If you work more than 40 hours per week, in most cases, you should be paid overtime. There are exemptions—for example if you are in a management position or are considered an exempt employee, or you are paid a salary.
If you are an hourly employee and you feel like your employer owes you overtime, you may be able to file a lawsuit. In some cases, this can occur when an employer forces you to come into work to perform activities and does not allow you to take a break, or forces you into waiting periods before you can clock in.
We have been reporting about several high profile wage and overtime lawsuits filed against companies in our blog over the last couple of months, as the cases have been generating national headlines.
Recently, workers in California filed a lawsuit against Sprint Nextel Corp alleging that they were not paid for all the hours they worked. According to the lawsuit, the employees claim that they were often asked to spend time working on activities before they were allowed to clock in.
“Defendants have deprived Plaintiffs and the other Sprint Employees of wages by not paying the Sprint employees for all hours worked and not paying them premium wages for overtime hours worked,” the lawsuit states, according to LawyersandSettlements.com.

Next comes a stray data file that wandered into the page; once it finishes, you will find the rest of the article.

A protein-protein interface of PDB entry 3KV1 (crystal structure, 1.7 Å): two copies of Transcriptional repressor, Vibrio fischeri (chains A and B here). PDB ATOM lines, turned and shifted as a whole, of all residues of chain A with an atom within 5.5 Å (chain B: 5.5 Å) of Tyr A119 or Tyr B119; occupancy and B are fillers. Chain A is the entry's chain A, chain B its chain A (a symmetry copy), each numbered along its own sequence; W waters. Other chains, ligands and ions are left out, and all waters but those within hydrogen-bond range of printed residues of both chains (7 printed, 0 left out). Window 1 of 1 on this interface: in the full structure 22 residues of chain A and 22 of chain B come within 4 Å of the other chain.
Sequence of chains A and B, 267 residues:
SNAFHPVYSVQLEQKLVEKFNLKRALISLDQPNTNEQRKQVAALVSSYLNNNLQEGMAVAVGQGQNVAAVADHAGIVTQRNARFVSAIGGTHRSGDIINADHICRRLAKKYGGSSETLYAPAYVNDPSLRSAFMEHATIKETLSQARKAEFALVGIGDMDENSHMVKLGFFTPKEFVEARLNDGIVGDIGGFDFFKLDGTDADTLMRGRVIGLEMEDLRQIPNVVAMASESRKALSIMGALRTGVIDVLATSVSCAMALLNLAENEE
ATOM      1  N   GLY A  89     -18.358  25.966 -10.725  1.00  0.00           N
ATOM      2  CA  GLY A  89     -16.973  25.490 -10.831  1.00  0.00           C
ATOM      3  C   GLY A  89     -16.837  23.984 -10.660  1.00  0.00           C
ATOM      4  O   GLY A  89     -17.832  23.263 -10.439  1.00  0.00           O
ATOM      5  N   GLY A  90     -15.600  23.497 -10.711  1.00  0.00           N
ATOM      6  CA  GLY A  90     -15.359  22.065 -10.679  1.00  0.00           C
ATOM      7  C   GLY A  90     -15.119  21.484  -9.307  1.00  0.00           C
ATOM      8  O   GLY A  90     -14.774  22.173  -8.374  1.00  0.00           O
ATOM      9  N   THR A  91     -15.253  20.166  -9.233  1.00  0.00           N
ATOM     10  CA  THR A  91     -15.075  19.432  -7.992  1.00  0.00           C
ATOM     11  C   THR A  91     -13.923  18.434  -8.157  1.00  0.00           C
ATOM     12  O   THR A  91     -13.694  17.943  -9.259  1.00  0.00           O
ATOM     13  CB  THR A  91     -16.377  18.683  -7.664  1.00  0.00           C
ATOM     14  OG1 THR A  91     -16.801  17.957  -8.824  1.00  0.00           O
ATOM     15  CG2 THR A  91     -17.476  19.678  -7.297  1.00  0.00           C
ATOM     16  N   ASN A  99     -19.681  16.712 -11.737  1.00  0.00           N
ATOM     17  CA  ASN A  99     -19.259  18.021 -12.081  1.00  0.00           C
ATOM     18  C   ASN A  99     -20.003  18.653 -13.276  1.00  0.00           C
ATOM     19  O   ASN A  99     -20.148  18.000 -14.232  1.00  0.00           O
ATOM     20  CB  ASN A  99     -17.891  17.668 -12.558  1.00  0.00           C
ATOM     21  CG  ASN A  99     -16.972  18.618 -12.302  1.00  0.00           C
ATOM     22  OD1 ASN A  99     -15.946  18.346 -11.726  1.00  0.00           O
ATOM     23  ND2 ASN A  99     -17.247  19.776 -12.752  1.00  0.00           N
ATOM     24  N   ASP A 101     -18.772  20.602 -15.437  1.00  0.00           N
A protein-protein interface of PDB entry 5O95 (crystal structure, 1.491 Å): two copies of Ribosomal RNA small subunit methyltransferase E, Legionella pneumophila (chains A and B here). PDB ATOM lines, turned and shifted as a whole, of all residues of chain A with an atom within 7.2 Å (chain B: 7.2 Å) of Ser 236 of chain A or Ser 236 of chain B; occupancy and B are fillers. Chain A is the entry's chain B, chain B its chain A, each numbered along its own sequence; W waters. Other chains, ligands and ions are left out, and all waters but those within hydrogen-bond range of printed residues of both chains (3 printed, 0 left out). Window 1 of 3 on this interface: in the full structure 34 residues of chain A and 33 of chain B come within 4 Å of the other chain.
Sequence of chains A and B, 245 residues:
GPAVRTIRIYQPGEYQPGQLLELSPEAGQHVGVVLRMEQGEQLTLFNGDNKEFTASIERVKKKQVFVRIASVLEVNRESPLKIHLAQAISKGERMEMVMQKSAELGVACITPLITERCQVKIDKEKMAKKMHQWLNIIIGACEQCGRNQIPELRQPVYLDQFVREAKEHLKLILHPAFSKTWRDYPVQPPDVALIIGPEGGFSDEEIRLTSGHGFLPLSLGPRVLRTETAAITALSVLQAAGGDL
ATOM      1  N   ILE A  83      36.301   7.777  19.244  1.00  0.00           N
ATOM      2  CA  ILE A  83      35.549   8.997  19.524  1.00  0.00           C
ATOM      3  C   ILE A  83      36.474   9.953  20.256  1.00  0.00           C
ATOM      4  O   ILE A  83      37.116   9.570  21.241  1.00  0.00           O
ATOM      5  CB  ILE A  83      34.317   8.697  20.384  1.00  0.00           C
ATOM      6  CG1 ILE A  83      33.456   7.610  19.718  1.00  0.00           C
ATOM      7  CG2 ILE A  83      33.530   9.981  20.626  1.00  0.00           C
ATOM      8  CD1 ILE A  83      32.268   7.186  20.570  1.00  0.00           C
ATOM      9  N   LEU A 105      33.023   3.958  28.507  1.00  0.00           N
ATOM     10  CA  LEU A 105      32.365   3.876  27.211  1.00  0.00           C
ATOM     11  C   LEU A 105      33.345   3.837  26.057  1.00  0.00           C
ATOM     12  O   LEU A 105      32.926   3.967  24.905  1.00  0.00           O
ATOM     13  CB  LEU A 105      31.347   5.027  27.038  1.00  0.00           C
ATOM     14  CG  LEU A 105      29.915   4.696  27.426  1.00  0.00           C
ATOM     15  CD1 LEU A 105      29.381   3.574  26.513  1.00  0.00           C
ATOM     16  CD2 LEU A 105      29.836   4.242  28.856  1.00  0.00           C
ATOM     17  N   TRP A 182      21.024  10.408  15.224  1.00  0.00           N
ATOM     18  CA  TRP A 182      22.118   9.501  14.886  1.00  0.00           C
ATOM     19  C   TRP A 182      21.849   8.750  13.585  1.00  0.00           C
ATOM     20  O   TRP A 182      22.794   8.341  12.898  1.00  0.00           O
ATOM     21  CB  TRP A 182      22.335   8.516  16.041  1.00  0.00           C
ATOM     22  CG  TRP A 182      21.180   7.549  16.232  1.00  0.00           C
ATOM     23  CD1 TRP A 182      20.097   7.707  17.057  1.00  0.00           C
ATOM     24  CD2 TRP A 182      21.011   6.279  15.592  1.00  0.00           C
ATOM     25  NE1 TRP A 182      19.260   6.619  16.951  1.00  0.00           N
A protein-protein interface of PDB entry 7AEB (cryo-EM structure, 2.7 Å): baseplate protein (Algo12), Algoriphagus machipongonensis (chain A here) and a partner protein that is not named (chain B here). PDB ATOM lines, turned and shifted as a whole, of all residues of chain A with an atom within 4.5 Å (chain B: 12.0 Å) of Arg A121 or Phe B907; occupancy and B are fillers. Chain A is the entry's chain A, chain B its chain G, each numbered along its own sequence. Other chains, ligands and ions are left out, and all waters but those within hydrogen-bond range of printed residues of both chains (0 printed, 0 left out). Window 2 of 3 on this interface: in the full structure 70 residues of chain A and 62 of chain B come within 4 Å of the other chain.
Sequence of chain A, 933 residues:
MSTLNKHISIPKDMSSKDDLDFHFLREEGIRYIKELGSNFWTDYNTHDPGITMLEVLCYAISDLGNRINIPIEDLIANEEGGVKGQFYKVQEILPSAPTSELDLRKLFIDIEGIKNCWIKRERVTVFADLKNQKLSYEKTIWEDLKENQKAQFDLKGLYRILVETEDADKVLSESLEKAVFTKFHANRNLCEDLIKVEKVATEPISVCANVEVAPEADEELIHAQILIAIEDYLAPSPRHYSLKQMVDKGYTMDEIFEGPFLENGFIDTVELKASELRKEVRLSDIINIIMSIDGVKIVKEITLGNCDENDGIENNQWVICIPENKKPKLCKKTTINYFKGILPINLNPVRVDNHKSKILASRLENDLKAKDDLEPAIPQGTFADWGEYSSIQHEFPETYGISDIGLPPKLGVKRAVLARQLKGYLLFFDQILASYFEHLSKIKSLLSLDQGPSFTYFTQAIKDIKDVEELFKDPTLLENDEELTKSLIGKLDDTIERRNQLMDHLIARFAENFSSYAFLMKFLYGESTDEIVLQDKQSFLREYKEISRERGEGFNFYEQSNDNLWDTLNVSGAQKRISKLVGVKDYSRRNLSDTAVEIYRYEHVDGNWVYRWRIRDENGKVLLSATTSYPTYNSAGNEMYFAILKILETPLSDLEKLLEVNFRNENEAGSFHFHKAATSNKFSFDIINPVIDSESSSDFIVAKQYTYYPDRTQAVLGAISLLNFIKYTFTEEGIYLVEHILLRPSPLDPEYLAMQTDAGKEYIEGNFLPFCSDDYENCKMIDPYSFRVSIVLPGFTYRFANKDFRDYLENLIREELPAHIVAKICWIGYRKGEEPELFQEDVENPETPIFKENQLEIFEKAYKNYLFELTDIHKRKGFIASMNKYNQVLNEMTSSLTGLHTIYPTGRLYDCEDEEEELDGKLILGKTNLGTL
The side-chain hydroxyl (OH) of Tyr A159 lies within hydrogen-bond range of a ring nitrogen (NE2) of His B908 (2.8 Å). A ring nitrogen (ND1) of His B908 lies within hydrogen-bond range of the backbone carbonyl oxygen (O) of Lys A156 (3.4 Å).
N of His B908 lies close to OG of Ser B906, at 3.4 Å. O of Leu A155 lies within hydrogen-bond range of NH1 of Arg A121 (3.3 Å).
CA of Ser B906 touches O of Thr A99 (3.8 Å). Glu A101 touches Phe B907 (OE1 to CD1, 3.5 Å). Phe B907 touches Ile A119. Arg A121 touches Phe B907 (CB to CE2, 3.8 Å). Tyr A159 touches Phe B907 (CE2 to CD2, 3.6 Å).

The lawsuit involves employees who worked at retail stores, selling Sprint products and services.
I Think My Employer Owes Me Back Wages. Can I Sue?
Remember, it is illegal for an employer not to pay you time-and-a-half wages for each hour worked over 40 in individual workweeks if you are an hourly employee. This includes instances where you work through lunch breaks at the employer’s request, or arrive to work earlier than your starting time and do light work at the request of the employer.
We can investigate your case and determine if you are entitled to damages if you believe your employer owes you back wages. Our labor attorneys are here to assist you.
Kesluk, Silverstein & Jacob– Los Angeles employment attorneys
Did You Know? At most workplaces, an unpaid thirty minute meal break must be provided within your first five hours of work.